About the Project

People relate to the world around them in innumerable ways. Often this relation takes the form of a response more than a preemptive attitude, a “response” composed of perception, affection, and action, whether recoiling in repulsion or horror, or reaching out in warmth. This is where gratitude comes in. “Tears of gratitude,” wrote the Zen Buddhist teacher Nakagawa Soen once in a haiku, “biting into a cucumber: the taste of what is true (dharma).” 

Gratitude seems to us to designate a loosely coherent spectrum of responsive attitudes manifest by humans in their dealings with one another and the cosmos. These attitudes have been the object of serious study across many traditions for many centuries in the distinct philosophical and normative idioms of those traditions. For some, gratitude brings into focus our sociality; for others, it also involves our participation in a world of more than empirical presence. Either way, gratitude is a phenomenon that has roots in worlds normatively experienced, speaking to realities and relationships that more narrowly empirical approaches can have a hard time incorporating. These realities include the fundamental structures, forces, and agencies that undergird the normative intelligibility of the cosmos, and the possibility, perhaps the necessity, that humans must somehow relate to them.  

Historical traditions by no means speak with a unified voice as regards the nature or place of such gratitude. Some of them personalize the relationship of gratitude, so that one expresses gratitude to some divinity—as in Christianity, Judaism, Islam, and theistic Hinduism—or to some other maximally perfect being—like Buddhas or Jinas in Buddhism and Jainism respectively. Others insist that gratitude, while no less real, entails no interpersonal relationship at all, but is instead an orientation towards a non-personal reality which nonetheless solicits and deserves it; such traditions express gratitude not to a someone, but that such-and-so is the case. Others, such as certain Islamic traditions, suggest that it is the Deity who is primarily grateful, inviting a reciprocal response on the part of its creation; here, gratitude is primarily the work of non-human agents, in which humans are invited to participate.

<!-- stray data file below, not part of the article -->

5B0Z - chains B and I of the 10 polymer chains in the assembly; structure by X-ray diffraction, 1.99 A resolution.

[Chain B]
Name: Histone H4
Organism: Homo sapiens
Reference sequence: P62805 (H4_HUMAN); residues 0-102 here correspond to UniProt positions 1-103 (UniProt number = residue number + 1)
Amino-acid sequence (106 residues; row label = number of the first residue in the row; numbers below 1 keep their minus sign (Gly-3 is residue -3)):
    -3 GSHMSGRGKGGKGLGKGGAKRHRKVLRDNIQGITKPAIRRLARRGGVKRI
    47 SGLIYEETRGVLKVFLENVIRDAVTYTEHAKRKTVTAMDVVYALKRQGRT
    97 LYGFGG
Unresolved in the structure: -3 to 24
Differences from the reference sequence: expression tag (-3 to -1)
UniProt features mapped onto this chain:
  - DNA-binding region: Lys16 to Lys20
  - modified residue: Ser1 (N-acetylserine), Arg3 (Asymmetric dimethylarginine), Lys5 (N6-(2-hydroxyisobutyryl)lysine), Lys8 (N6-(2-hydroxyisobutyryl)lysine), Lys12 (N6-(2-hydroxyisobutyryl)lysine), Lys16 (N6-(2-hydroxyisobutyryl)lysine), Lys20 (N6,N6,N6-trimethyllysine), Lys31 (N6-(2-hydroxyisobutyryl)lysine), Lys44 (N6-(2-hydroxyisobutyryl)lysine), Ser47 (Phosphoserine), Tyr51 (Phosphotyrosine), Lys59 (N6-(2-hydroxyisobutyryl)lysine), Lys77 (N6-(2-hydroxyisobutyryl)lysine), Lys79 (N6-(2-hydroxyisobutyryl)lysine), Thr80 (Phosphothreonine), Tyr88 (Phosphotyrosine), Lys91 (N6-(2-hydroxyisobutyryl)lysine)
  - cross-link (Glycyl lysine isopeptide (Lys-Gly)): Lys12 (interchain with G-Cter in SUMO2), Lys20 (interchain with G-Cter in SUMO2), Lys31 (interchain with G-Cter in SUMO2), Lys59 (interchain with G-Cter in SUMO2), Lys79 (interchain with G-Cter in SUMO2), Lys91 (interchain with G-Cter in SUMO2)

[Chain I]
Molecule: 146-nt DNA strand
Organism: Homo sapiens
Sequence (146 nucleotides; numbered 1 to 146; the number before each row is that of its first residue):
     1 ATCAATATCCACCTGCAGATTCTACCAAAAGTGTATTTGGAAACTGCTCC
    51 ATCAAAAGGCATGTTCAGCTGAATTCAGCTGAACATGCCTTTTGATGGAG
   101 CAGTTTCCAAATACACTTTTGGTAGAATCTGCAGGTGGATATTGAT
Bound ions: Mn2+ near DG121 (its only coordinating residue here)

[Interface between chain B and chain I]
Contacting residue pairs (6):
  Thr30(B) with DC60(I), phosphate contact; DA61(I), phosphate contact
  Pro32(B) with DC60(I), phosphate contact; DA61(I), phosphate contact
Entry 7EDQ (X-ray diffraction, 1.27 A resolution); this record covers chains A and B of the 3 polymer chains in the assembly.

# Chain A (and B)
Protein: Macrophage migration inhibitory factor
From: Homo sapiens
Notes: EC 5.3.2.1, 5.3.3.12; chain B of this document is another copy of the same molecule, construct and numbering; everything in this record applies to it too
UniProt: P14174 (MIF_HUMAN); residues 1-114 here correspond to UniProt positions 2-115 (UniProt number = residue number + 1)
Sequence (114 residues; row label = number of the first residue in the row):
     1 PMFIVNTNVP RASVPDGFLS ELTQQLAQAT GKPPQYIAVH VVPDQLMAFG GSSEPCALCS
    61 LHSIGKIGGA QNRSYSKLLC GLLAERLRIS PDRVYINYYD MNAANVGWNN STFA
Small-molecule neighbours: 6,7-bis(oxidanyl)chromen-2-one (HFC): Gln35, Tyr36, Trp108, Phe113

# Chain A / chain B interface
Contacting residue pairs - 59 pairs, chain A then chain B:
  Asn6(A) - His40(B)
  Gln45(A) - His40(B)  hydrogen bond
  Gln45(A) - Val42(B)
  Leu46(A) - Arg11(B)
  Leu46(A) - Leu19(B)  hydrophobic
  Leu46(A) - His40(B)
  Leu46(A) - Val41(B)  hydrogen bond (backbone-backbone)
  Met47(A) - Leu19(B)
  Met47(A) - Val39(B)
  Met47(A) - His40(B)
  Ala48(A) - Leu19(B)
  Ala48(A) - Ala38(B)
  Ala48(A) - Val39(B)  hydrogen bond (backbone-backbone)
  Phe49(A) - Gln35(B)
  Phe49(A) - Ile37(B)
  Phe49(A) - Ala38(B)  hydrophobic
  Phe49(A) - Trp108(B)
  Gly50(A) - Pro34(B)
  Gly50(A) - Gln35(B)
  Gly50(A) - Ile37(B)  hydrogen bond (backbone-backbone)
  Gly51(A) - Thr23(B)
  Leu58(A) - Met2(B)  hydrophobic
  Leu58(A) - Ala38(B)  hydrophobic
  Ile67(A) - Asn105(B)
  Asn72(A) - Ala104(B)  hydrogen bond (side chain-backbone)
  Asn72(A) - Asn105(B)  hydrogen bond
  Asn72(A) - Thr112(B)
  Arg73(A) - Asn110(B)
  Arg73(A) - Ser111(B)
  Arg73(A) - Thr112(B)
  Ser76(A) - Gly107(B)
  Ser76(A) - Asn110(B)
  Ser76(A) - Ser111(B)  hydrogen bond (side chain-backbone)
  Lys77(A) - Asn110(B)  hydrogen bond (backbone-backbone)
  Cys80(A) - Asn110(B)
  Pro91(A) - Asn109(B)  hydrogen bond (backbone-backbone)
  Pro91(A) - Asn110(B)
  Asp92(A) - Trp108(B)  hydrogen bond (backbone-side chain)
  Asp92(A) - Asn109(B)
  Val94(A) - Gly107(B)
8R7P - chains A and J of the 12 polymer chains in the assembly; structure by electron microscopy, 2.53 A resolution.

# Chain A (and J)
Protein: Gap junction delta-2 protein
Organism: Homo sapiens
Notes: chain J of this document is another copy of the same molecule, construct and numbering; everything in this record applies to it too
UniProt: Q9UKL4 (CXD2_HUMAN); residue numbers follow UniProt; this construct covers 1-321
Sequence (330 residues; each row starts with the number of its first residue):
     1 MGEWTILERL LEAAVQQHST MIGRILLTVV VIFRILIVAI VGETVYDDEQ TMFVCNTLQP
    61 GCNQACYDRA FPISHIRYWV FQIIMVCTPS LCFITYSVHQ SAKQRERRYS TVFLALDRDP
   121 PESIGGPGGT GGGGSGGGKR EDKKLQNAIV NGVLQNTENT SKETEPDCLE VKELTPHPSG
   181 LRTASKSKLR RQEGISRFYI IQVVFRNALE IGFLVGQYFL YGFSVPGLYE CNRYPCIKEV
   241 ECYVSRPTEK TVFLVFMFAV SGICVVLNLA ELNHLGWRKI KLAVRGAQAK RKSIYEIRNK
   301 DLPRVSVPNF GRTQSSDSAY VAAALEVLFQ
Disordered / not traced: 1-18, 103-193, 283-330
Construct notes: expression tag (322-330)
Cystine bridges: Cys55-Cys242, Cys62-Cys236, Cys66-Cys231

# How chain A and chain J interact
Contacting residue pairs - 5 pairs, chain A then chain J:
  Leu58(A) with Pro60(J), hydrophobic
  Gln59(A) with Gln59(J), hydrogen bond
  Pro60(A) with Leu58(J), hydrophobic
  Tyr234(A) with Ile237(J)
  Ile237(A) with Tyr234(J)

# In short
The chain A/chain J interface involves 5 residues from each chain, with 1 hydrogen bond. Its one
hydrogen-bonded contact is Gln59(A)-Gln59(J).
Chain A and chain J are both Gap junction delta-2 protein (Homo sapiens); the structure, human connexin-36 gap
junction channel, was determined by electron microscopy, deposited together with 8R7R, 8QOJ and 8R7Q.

Hence, while these traditions agree on the import of the questions that gratitude involves, that agreement sits alongside profound differences. These traditions are famously fractious, conceptually incommensurable, theologically irreconcilable, not infrequently ill-mannered toward one another. It might seem that, particularly on a topic so central to each, such traditions would not be a suitable site for seeking insights of value beyond the borders of those traditions. But we disagree: we propose that careful study of each of these traditions individually and all of them collectively, both in where they disagree and where they converge, uncovers important insights about the phenomenon of “gratitude,” broadly understood.  

We wish to track how gratitude gains determinate shape and concrete reality when embedded in distinct and determinate traditions and when cast in those traditions’ distinct idioms. Gratitude may also, however, “spill over” the doctrinal boundaries of each tradition that cultivates it, in ways that both relativize the tradition’s command of its ideals and invigorate its prescription to its adherents to inhabit gratitude. We seek to explore how, thereby contouring our understanding of gratitude as a phenomenon explored in various traditions while seeking to illuminate the phenomenon of gratitude directly.




Our project is part of a larger collection of studies funded by the "Gratitude to God" project run out of Biola University and the John Templeton Foundation. We shall convene specialists in several traditions (particularly Christian, Confucian, Islamic, Hindu, and Buddhist traditions) using diverse methods to study the shape of gratitude across various genres within those traditions—philosophical, theological, literary, ritual, and scriptural.  

Research Team

Sonam Kachru, University of Virginia 

Charles Mathewes, University of Virginia 

Jane Mikkelson, University of Virginia 

Shankar Nair, University of Virginia

Graduate Student Researchers:

Michelle Bostic, University of Virginia

Rebekah Latour, University of Virginia

Ilma Qureshi, University of Virginia